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August 16, 2011

city. country. concrete. trees.

My childhood revolved around the clash of nature and machine. Most times I’m an advocate of all things green (surprise, surprise!) and mourn the loss of another park, field and tree to a parking lot taking over nature’s space. But a few moments, I catch glimpses of nature rebelling, reclaiming the land. Overgrowth: whether small scale or large, nature isn’t leaving the city so easily.

Vines are the ultimate invaders. They conquer anything in their path. These vines are particularly awesome.

Prickly bits would always get caught in my socks if I tried to run a short-cut through a field. A reminder that there are consequences to trespassing.

Know your roots. This tree was plotted at the front of someone’s house. The thickness of one root is about the size of my arm. Talk about a takeover.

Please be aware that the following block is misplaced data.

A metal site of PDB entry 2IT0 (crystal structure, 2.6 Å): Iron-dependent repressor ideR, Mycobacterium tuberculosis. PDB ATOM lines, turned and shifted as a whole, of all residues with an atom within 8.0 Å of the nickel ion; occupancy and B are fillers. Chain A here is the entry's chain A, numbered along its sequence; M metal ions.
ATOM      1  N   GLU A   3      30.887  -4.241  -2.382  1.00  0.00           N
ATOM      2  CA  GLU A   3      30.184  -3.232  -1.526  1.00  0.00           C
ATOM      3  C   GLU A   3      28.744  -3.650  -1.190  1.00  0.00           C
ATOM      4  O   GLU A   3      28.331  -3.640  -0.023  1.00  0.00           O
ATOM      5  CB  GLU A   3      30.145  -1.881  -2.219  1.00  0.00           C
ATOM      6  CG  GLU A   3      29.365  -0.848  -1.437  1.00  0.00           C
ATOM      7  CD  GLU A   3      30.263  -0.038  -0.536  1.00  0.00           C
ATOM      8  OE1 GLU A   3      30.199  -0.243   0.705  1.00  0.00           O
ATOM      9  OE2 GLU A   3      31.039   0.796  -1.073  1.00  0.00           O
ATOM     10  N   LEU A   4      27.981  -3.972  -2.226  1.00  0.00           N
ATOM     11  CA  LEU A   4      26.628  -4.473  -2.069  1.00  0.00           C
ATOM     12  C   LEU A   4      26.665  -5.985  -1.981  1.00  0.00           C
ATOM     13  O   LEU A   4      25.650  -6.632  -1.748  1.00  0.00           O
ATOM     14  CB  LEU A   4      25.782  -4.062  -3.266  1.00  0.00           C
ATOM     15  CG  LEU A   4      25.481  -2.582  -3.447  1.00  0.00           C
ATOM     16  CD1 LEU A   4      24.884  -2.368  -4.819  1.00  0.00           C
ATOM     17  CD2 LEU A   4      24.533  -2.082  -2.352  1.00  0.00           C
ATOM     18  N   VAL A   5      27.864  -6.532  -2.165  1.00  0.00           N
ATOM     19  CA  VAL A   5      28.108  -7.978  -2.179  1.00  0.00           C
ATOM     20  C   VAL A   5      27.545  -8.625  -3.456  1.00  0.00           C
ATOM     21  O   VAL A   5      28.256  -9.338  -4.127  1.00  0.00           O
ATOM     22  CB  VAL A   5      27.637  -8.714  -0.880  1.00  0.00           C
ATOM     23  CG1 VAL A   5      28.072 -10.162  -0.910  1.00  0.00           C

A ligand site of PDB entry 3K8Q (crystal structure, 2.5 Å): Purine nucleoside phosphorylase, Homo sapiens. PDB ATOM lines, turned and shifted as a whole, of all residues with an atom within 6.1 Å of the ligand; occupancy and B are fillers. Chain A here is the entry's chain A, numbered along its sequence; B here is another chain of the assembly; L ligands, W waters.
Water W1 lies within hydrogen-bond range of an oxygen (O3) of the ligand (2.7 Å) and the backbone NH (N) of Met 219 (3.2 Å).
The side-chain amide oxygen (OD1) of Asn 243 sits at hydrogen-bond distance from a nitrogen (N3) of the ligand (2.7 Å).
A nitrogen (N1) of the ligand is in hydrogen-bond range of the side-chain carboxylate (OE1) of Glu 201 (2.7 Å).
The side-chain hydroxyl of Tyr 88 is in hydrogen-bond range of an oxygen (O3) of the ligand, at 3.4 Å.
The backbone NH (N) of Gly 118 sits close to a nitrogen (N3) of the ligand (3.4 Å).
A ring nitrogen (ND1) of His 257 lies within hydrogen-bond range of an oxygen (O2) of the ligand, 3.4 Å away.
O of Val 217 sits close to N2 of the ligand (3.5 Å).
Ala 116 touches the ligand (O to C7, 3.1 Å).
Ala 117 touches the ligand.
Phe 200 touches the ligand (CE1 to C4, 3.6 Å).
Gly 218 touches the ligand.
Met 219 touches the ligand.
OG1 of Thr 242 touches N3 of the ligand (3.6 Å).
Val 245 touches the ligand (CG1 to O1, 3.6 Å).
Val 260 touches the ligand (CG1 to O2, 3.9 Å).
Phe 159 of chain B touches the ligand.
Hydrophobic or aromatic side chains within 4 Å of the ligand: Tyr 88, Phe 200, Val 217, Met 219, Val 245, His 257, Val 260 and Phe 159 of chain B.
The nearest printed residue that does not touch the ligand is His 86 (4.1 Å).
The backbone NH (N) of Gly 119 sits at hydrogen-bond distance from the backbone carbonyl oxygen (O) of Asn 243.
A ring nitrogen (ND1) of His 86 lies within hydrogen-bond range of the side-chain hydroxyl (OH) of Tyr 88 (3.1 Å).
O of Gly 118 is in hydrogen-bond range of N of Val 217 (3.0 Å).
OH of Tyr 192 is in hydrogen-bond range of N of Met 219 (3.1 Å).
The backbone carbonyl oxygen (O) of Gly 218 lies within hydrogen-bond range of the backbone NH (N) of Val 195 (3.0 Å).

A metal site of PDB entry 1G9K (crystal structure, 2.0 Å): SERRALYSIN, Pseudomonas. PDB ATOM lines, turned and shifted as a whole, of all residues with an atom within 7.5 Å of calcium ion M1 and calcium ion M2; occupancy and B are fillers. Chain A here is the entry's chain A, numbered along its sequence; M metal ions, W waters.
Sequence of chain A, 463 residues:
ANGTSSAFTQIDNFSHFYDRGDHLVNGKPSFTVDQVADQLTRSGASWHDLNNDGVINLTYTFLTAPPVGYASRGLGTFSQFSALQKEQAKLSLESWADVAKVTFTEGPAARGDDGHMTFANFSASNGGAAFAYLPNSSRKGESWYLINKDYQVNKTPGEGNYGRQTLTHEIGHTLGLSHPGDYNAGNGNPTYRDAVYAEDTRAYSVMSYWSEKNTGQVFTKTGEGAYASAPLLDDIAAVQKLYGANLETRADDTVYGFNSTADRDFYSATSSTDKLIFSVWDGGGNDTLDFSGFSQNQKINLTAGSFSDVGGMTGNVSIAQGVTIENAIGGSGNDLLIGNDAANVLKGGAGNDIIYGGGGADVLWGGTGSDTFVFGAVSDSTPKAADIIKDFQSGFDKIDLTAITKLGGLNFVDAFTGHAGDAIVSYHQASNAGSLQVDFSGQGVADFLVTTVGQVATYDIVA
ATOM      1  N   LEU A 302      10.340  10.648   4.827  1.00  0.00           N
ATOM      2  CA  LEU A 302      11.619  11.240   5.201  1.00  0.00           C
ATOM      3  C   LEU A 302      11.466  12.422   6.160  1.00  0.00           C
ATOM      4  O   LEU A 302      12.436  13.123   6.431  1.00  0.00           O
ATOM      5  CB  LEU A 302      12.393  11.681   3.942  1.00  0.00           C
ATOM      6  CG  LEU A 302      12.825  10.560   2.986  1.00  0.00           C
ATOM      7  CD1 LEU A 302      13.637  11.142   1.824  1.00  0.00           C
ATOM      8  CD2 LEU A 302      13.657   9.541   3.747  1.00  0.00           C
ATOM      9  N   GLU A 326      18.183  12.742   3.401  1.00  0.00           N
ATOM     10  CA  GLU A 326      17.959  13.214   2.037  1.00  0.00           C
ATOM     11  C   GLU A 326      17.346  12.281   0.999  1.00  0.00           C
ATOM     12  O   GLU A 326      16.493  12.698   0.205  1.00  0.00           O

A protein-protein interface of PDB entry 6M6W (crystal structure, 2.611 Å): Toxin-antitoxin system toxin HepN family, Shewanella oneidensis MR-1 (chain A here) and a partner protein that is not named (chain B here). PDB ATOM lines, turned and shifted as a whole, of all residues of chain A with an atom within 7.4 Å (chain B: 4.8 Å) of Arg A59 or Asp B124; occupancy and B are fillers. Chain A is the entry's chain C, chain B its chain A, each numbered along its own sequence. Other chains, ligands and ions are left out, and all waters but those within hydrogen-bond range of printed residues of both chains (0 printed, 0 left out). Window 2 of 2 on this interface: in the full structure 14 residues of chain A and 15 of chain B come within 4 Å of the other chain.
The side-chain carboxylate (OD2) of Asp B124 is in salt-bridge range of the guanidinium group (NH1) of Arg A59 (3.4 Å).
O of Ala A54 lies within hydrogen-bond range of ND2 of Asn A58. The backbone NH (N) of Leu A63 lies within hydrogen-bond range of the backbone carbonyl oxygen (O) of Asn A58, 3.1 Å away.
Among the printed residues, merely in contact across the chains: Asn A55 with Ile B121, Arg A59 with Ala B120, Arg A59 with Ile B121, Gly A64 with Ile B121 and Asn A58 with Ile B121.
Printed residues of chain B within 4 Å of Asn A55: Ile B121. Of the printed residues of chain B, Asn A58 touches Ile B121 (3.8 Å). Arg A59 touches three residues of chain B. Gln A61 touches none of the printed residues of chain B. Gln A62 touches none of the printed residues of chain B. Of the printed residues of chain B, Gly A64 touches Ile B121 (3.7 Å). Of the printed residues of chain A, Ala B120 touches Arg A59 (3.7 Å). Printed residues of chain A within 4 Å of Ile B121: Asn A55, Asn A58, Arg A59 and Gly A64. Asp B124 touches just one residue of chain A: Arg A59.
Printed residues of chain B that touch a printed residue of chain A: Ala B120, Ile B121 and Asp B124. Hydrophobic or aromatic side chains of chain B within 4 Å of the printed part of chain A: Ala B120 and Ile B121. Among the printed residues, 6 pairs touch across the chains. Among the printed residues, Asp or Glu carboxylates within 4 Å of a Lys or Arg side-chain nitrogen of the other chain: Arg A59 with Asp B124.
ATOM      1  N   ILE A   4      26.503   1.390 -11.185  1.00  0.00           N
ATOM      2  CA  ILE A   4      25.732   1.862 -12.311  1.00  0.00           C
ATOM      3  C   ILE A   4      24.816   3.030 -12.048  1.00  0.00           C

Leafy bits poking out of an old shed. Love the contrast of the lush green and the peeling paint.

Tangled in twisted twigs, looks so much like a fence its uncanny.


So as I was taking pictures, I could peer through the branches and see even more overgrowth encroaching on a neighbouring fence.

Back alleys and unassuming lanes are the best places for overgrowth. These leaves totally dominate the side garages.

See what I mean. Simply glorious!

A stunning example of overgrowth at its best. The greenery makes these telephone poles unrecognizable.

Pretty amazing that the weeds have penetrated the concrete. Resilience!

Now let me explain that this sign is at least two Whitneys tall. How on earth is that twig all the way up there, and surviving? The source of sunlight is obvious but I’m pretty sure it sprouted and made its way all the way through the pole.


Clearly these vines have a preference to the right-side of the barn. But why? Does the “Naps”[sp] graffiti intimidate? Another unsolved mystery.

So to end things right, I skipped down this pathway that shades me with over a dozen trees. I encourage you to go explore your neighbourhood. I didn’t expect to find THAT much overgrowth and greenery. But nature’s making a come back in urban spaces. It’s holding its own. And the results continue to fascinate. Over and out!



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